Finally, the games from my golden age of PS2 are here. With every HD release of old PS2 games, we are one step closer to seeing Shadow of The Colossus on PC. In any case, I got my wish fulfilled last year with playing OKAMI HD on Steam so everything else is a bonus. I say golden era because some of my fondest memories come from PS2. Resident Evil 4, Devil May Cry, Shadow of the Colossus, Onimusha series and so on…..PS2 really had some marvelous library. So imagine my excitement when I got the chance to revisit not one, but three of the DMC games – all wrapped up in one package.
The series is loosely based on the Divine Comedy by Dante Alighieri, having the names of the protagonists taken from the poem, as well as some enemies named after the Seven Deadly Sins. In the first game, we follow Dante as he tries to stop the return of demon emperor Mundus, exploring the Mallet Island and its unfriendly inhabitants (read: many demons). In rest of the titles, the story of DMC expands, adding Lucia as a playable character and some estranged family members DMC3. While Devil May Cry 3 acts as a prequel, it is recommended to play the collection in its release order, especially since the third entry nicely ties the story together and fills up some gaps from the first game.
Not much has changed since the last time I played the first DMC and that’s not a bad thing. It still has an adrenaline-fueled hack n slash gameplay with a well-balanced difficulty. Aside from the outdated color palette, it has aged well. You have a good number of combos at your disposal, some are with you from the start and some can be purchased later with red orbs (same goes for weapons). Red orbs are usually gained from defeating demons and breaking objects. Having the access to Ebony & Ivory (your guns) and a sword during combat makes up for some crazy, non-stop combos. Once you master the combat system, you can chain the sword & gun moves from the first to the last enemy in the area. Other melee weapons and gun are usually obtained after boss fights and they only expand on the creative ways to dispatch demons in a stylish manner. And then, we have DMC2. A black sheep of the family. Not much has changed since the last time I played it and you better believe it that is a bad thing. It still feels slow compared to the original, replacing Dante’s cocky attitude from DMC1 to some bland character and generic story. It’s also strangely easy, uncharacteristic for the series. The enemies move rather slow, their attacks can be easily telegraphed and for some weird reason, they spend more time in evading you than attacking. Thanks to that, the second game in the series is something I usually leave for the last, making the playing order into DMC1 > DMC3 > DMC2. After the bitter taste of DMC2, the third entry is something that sets the series back on the right track. It takes the best parts of the first game and none of the second, adding some new stuff to the mix. One of the additions in DMC3 is that you can now choose between the four combat styles (offensive, defensive, gun-focused and sword-focused play). Also, this time you get to have an electric guitar as a weapon. Enough said.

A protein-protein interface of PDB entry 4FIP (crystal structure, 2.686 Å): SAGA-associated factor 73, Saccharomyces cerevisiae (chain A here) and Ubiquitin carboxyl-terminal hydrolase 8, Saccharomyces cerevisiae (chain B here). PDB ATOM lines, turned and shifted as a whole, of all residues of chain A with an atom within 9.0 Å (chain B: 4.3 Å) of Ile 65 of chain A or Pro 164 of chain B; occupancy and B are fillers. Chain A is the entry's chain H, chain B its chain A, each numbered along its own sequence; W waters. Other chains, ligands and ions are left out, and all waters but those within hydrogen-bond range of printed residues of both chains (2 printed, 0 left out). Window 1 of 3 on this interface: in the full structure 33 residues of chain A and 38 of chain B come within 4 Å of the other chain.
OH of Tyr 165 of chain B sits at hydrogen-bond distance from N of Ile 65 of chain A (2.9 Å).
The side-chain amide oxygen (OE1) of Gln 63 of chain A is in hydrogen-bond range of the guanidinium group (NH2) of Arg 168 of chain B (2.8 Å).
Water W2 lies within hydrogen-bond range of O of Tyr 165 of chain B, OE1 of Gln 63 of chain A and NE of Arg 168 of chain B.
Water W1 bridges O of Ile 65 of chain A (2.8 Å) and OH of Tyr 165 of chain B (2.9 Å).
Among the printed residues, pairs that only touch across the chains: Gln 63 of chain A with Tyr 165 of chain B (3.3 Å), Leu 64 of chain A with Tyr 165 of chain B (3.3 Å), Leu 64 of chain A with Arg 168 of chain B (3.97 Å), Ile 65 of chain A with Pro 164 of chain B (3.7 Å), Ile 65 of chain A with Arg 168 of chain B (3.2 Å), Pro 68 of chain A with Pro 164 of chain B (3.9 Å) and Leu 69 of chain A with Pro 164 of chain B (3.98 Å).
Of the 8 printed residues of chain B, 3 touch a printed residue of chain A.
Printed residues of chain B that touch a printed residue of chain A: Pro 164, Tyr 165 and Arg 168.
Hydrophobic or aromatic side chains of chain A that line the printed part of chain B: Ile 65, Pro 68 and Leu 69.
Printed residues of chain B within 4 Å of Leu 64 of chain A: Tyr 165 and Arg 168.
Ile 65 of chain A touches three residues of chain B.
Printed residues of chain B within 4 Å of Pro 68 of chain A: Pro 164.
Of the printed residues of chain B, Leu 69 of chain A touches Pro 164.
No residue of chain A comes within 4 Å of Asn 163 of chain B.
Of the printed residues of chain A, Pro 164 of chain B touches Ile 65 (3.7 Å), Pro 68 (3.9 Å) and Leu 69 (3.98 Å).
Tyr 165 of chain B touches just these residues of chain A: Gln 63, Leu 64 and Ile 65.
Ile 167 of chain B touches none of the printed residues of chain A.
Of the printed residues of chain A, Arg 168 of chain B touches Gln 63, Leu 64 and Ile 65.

This is the part where I could use “not much has changed since the last time” for the third time but truth to be told, it’s hard to put a funny spin on this. This is the section where something definitely had to be changed, at least to justify that HD in the title. Aspect ratio jumps between 4:3, 16:9, 16:10 and 21:9 and it’s not even constant in one game. First DMC still has the same low-resolution movies taken from PS2. All of the textures from the trilogy seem like a complete copy paste with zero visual upgrades. Also game still has some weird bugs like running at double speed if you monitor refresh rate is set to more than 60Hz. In my book, HD should count for more than just stretching the textures to 1920X1080 and calling it a day. I didn’t need to play a lot to see that minimum work has been done here and it’s more of a port than an HD release. For shame.
Funny enough, the gameplay and the quality of the games from the collection seem to follow the quality of the soundtracks as well. The frantic guitar and synth tunes are something that really made the first game memorable and lifted up the overall score of an already amazing game. In this section, DMC2 it still continues to be the worst of the bunch, with its generic and bland tunes that you have to try really hard to notice. There is nothing that stands out here even during boss fights. And as expected, we have the third entry in the collection redeeming itself with taking lessons from the soundtrack of the first game and amping it up.
If by some chance you still have all of the three games and a working PS2, there is zero reason for you to buy the collection. You would be playing the same games with (sadly) same visuals. The only incentive at this point would be to get it for DMC1 alone since this is now your first chance to play it on PC (same goes for DMC2 but I don’t know how to frame that as a good thing). Everything else is pretty much the same and I’m still on the mission to find out why is there an HD in the title.
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